Taming the Computer Security Shrew

What Shakespeare Might Write Today if Katherina Were a Hacker and Petruchio Was Running a Small Business

Monte Robertson, President and CEO of Software Security Solutions

I’m taking a little poetic license here with Shakespeare’s original plot line, but small business owners could do worse than take a page from Petruchio’s book and make a determined effort to tame the threat cyber criminals pose to today’s businesses. Without effective methods to tame the threats, businesses risk losing all the benefits an effective business-computer partnership can deliver.
Consider the enormity of what the business has to protect against the bad guys. Then add to the mix the speed and complexity at which threats grow and change. So much has been written about both these topics that most businesses can’t keep up. Besides, who has time to read all the literature on a subject that doesn’t add value to the business? Most businesses would probably say, “We want security vendors to predict the future and work as reliably as the light switch. Oh, and did we mention we want it now?”
Cliff notes from the business owner and the shrew.
First, let’s hear from Petruchio, the business owner

  • We have anti-virus which supposedly catches everything. Some say there is no end in sight and no-one catches everything, but we also realize no Virus Vendor will admit that they are struggling to keep up.
  • We think that, because we have a firewall, we are protected against anything the Internet can throw at us. But now we’re hearing that firewalls can’t even see malicious code that’s buried in approved traffic.
  • We can’t be competitive unless we give everyone wireless connectivity and 24×7 access to the network. OK, so some businesses got burned when their data was diverted, but we’re not important enough for anyone to bother with.
  • Our users need to have free access to the Internet, and we trust them to behave responsibly. If we start putting security barriers in their way, we’ll have a riot on our hands.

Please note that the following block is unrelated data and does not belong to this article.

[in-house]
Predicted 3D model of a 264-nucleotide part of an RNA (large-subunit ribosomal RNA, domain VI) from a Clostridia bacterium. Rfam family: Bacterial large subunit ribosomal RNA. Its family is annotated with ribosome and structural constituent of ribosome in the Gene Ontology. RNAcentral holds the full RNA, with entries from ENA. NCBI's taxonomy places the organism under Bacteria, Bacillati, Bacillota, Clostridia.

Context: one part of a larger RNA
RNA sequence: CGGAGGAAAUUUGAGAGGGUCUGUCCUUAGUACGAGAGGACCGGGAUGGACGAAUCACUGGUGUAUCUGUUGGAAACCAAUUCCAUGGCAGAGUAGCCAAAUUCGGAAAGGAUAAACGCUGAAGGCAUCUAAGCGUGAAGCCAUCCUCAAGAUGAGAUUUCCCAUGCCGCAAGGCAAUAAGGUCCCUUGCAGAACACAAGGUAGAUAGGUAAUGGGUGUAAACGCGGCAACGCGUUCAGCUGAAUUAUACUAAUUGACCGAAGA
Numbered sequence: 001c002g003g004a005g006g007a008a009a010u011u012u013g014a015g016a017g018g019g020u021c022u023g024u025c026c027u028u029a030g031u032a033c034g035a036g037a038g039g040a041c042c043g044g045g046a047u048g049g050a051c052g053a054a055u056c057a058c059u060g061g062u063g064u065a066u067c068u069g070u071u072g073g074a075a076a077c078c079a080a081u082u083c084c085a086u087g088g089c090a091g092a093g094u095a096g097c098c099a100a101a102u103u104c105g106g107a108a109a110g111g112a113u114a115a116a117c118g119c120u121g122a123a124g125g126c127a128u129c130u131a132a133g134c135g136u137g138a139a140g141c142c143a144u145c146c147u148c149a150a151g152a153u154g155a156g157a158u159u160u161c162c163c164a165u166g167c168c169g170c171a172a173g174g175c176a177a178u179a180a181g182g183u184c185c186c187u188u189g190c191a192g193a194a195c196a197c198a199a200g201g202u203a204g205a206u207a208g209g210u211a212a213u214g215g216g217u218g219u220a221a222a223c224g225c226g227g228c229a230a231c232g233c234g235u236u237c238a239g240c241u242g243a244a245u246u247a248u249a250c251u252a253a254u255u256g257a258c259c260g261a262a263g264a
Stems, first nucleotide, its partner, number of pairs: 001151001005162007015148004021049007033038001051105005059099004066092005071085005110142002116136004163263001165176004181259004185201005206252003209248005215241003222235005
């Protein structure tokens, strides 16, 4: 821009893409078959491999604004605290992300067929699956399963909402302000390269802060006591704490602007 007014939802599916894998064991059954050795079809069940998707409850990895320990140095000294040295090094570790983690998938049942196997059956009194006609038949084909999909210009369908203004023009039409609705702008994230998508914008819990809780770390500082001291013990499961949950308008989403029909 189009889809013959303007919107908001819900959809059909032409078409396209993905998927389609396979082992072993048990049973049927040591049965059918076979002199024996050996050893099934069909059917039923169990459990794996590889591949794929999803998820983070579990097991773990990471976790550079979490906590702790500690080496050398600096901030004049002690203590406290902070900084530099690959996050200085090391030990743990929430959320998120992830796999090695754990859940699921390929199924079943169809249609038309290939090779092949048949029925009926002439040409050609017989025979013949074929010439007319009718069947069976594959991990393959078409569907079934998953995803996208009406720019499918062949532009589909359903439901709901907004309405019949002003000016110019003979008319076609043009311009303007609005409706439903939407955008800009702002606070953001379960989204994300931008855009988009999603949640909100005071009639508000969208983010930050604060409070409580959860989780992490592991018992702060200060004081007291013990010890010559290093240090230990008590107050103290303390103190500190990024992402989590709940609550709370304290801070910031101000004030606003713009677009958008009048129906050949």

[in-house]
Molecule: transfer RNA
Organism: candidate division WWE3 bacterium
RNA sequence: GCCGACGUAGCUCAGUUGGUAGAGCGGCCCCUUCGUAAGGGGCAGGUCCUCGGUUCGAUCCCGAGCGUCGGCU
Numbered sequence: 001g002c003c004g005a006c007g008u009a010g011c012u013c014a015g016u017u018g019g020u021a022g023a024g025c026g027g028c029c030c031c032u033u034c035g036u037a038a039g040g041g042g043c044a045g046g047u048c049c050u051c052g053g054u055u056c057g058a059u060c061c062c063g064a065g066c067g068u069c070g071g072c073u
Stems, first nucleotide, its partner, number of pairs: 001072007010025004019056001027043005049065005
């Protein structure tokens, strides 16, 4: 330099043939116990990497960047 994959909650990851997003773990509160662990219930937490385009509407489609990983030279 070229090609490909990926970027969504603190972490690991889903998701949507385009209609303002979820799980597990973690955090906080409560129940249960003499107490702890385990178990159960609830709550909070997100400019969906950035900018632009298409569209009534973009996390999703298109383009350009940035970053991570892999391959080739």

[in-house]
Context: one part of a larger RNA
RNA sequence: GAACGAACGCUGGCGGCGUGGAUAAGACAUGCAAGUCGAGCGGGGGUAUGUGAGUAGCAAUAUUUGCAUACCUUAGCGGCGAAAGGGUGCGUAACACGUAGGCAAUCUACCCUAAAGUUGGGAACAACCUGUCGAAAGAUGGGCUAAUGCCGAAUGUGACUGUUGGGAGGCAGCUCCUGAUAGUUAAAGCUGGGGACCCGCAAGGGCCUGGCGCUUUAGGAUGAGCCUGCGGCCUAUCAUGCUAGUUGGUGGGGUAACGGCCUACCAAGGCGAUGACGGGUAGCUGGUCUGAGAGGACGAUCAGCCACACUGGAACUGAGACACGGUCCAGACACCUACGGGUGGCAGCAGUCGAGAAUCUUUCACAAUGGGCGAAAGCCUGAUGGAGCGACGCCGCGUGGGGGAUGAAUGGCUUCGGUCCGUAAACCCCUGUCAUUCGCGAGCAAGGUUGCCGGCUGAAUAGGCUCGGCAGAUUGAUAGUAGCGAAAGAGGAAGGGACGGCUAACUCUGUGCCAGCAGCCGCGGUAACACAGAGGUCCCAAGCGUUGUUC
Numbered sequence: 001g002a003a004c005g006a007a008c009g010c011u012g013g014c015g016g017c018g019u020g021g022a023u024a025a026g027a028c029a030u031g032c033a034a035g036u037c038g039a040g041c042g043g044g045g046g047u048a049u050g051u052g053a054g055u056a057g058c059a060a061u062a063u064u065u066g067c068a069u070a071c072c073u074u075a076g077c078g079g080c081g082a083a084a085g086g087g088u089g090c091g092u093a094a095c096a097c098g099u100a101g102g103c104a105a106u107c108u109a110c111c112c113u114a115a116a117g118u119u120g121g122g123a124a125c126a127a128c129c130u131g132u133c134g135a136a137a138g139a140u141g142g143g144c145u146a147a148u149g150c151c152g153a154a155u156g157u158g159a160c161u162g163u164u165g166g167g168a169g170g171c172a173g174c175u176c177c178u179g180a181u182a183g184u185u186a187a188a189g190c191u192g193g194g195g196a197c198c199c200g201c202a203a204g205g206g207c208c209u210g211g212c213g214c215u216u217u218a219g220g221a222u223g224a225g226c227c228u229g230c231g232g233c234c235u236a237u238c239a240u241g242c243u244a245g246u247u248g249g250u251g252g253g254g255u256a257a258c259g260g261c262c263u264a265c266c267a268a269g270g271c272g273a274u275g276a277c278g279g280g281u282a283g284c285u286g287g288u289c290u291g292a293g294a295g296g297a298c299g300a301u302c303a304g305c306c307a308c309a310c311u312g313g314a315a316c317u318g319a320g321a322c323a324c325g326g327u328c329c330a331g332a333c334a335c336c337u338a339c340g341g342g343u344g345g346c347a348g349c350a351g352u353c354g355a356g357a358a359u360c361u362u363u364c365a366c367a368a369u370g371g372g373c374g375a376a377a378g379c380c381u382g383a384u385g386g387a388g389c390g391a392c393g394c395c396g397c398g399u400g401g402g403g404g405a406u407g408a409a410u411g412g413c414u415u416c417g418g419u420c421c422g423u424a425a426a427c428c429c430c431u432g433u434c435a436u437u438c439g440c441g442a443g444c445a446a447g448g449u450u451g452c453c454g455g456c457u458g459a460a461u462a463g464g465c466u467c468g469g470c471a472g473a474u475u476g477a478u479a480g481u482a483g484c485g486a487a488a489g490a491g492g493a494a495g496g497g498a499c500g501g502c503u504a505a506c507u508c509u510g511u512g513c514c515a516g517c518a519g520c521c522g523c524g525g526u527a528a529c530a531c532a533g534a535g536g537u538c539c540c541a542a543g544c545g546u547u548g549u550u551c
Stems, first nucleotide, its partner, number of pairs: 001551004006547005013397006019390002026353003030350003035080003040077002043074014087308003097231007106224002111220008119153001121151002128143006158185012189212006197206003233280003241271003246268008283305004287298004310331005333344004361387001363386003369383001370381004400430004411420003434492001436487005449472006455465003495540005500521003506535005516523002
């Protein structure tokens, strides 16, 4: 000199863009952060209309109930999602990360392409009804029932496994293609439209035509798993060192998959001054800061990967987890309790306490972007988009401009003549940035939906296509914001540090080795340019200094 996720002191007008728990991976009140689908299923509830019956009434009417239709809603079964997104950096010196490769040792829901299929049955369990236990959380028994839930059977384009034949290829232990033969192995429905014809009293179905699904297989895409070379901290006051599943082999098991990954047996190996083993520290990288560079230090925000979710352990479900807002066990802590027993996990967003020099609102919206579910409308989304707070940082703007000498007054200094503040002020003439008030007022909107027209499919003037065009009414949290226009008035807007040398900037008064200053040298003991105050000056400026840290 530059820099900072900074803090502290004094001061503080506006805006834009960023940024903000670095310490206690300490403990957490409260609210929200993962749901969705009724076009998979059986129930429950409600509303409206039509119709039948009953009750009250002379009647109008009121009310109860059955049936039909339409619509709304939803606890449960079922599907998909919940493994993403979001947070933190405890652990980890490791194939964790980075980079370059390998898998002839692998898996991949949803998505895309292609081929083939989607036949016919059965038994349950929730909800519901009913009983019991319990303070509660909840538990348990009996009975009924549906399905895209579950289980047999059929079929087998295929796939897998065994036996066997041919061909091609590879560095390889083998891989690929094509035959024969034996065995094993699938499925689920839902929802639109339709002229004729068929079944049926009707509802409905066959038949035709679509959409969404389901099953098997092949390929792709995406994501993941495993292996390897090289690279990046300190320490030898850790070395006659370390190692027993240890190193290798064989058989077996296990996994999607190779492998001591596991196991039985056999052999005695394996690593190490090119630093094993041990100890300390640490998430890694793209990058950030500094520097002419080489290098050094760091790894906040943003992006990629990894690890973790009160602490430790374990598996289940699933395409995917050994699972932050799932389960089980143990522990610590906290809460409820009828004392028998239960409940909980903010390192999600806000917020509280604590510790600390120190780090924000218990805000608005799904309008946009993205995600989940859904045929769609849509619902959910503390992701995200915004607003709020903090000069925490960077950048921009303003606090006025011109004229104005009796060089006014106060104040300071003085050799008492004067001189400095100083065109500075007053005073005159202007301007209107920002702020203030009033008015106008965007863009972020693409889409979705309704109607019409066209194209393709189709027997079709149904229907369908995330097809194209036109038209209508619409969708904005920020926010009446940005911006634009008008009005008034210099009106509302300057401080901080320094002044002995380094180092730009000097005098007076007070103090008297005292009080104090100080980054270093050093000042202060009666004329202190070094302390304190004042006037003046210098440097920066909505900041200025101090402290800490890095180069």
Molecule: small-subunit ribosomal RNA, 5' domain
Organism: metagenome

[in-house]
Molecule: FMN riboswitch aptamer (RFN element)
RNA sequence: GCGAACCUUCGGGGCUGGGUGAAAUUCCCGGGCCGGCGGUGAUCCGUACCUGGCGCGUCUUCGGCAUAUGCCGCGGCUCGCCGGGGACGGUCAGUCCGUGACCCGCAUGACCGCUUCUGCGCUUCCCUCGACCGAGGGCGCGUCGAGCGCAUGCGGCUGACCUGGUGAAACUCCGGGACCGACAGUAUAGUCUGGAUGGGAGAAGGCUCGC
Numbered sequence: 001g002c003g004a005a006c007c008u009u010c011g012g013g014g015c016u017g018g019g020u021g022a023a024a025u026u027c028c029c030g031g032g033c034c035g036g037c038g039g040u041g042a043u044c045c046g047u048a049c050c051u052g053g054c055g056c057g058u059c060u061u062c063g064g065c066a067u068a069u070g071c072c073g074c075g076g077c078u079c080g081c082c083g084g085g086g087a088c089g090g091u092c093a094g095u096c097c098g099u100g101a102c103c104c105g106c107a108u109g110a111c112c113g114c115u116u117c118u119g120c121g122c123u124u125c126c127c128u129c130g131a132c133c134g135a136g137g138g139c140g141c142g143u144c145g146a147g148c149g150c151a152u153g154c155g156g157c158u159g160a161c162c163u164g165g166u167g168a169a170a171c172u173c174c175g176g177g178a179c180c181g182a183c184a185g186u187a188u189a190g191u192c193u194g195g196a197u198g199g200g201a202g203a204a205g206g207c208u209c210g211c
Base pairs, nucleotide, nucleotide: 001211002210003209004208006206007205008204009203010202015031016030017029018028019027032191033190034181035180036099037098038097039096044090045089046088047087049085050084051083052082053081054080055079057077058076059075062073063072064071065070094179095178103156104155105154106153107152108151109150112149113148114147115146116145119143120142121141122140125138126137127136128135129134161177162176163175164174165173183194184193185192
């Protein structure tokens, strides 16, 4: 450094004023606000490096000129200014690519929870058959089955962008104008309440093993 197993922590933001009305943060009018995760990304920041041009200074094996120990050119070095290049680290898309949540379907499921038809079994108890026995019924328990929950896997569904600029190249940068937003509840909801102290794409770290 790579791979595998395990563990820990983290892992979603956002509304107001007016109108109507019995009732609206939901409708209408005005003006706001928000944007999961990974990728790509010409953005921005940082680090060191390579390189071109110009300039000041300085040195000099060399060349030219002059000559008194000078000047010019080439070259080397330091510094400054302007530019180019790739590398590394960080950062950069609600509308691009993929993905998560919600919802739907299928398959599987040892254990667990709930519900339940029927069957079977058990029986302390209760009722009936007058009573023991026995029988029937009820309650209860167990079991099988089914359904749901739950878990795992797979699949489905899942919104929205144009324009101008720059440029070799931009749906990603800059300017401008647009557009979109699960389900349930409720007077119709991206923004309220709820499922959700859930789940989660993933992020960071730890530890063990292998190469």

• We have to have a cool-looking website to keep the customers coming, and we assume our service provider will keep it properly maintained and updated.
  • Every computer has 65,000 ports and countless software vulnerabilities, but we’re just trying to run a business here. We’re not security experts.

Counterpoint from Katherina, the shrewish hacker:

  • Every day, 15,000 new threats are released daily onto the Internet. Creation and testing is automatic and fast-paced. We’re highly organized, we’re always on the move, and we now generate more dollars than the drug trade.
  • It’s no secret that we have been compromising firewalls for years, largely because of the assumption that users behind the firewall can be trusted.
  • The more connection points you have, the more threat surfaces and attack vectors there are to exploit. We really like this one!
  • The web is our playground. No-one knows where we are – but we know that’s where you are. All I have to do is convince one unsuspecting user on my target network to click on or open something and bingo! I’m in.
  • We know most web sites are largely un-attended, their applications and patch levels not up to date. We have many resources to tell us what applications are vulnerable to what exploits. All we have to do is find a web site with those applications, run the exploit and voila!
  • Really, businesses make it so easy for us to exploit them; we hardly have to make any effort at all.

So what’s Petruchio to do to tame his shrew?
There is no panacea, no silver bullet, and no simple fix. That’s the hard part. But most businesses don’t take the hard road when they’re faced with unknown threats and complicated technology. When a vendor comes through the door and says “We can solve all your security problems! Just plug this magic box in here and you don’t have to worry any more!,” the temptation is to say “Thank you! Where do I sign?”